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Philipp A Hartmann

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Everything posted by Philipp A Hartmann

  1. These classes are templates themselves. You need to pass the type of the values as parameter, for example tlm_fifo< std::array<int,4> > // a FIFO sending 4-element arrays of integers /Philipp
  2. Use an std::vector or std::array as value type in your FIFO instead of a C-style array.
  3. The INSTALL notes currently say the following about the SC_CPLUSPLUS preprocessor switch (emphasis mine): This means, that you can explicitly opt-out of some SystemC features, that would generally be supported by your compiler's C++ language support. Selecting a newer C++ standard version than supported by your compiler (setup) will typically not work - as you have experienced. That said, adding a preprocessor flag on the compiler command-line does not affect the language mode of the compiler. How to switch your compiler to C++17 mode is outside of the scope of SystemC. Your co
  4. The issue is likely caused because you access a port (via -> or for example calling functions like .read()) already inside the module constructor. You should only access ports after binding has completed, this means from within a SystemC process or in end_of_elaboration() / start_of_simulation() callbacks. Hope that helps, Philipp
  5. From my understanding, the "before_end_of_elaboration" limitation got fixed in SystemC 2.3.1 (and a regression introduced by this was fixed in 2.3.2/2.3.3). /Philipp
  6. Yes, TLM sockets are dependent on SystemC and can only be used inside of a SystemC module. This is because they are implemented via SystemC ports/exports, which can itself only be instantiated in SystemC modules as per the SystemC standard. If you want to bridge into a pure C++ model, you can pass the corresponding interface pointers into your C++ model via your own code (via get_interface() after elaboration). This way, you only depend on sc_interface from SystemC (which is a base class of all SystemC/TLM interface classes) inside your C++ model. I'm not sure, what you are trying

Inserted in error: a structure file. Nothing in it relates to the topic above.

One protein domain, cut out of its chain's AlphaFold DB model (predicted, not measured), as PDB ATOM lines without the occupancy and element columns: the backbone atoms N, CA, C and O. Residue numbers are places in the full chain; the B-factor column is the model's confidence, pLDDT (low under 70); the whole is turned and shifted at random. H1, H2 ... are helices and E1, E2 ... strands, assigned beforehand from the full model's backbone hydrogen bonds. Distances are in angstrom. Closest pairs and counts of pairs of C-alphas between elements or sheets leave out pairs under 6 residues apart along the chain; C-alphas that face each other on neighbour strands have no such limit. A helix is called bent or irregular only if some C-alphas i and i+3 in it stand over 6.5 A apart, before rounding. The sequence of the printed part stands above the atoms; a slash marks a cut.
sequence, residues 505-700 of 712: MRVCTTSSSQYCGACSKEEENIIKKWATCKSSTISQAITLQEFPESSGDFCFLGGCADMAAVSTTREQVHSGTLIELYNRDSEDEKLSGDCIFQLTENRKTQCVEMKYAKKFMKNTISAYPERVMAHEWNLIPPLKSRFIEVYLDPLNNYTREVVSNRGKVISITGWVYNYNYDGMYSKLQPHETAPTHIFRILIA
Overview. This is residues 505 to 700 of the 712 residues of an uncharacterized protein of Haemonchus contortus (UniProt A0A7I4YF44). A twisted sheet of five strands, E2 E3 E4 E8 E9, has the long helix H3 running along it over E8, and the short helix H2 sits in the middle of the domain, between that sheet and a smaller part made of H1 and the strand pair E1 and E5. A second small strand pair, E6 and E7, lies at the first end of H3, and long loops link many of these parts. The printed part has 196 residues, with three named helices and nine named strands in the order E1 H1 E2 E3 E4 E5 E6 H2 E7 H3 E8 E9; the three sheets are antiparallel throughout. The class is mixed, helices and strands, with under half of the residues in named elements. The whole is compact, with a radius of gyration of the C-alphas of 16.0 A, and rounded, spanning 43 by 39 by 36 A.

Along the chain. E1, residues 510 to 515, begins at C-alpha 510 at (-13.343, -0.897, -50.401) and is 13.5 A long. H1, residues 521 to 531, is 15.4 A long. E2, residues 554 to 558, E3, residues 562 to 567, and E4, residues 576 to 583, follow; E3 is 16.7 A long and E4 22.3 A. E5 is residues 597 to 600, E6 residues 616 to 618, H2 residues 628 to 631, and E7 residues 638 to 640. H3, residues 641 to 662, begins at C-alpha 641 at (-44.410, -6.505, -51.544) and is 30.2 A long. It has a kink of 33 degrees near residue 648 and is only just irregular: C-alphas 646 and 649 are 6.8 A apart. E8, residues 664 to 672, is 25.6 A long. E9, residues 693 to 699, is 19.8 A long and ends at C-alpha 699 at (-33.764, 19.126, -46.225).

7. SystemC 2.3.2 (and later) does support a query whether an event was triggered in the previous delta cycle (or immediately in the current evaluation cycle). This is similar to the sc_signal<>::event() function. With this, you can ask every element in your array, whether it was triggered and may have caused a wakeup of the process. Of course, multiple events can have triggered simultaneously and will only cause a single wakeup of the process. for( const auto ev& : e ) { if ( ev.triggered() ) { // ... } } Hope that helps, Philipp
  8. Thanks! I can reproduce the behavior and verified that removing the dynamic sensitivity in sc_thread_process::kill_process fixes the issue: void sc_thread_process::kill_process(sc_descendant_inclusion_info descendants ) { // ... if ( sc_is_running() && m_has_stack ) { m_throw_status = THROW_KILL; m_wait_cycle_n = 0; remove_dynamic_events(); // <-- add this line to avoid the exception simcontext()->preempt_with(this); } // ... } I'm not sure, if it is necessary to do the same for the static sensitivity. At least I haven't
  9. I did write the above comment and the case where a (e.g. temporary) list lives inside a thread is certainly one of the reasons why we need a check for premature destruction. Due to the nature how event lists are internally handled, we will run into a memory corruption if list is destroyed while a process is still waiting for it. What was not considered is the explicit kill() of a process that is current waiting on such a list. The easiest fix would be to cancel (dynamic) sensitivity before doing the stack unwinding when killing the process. @Stephan Gerth: Can you submit a pull
  10. If you use SC_JOIN or your SC_JOIN_ANY, you want to keep the run_phase active until all (or at least one) of the threads terminate(s). Why can't you raise an objection here? You will drop the objection after the join, so the phase can successfully complete. (Without joining, it's fine not to raise an objection).
  11. The error looks strange to me, as terminated_events is not destroyed before exiting run_phase, i.e. after the wait() has returned. However, I don't know how the objections are implemented in UVM SystemC and whether or how wait() is supported without raising an objection. Can you check with a debugger, if an exception is thrown while your run_phase function is inside the wait()? Hope that helps, Philipp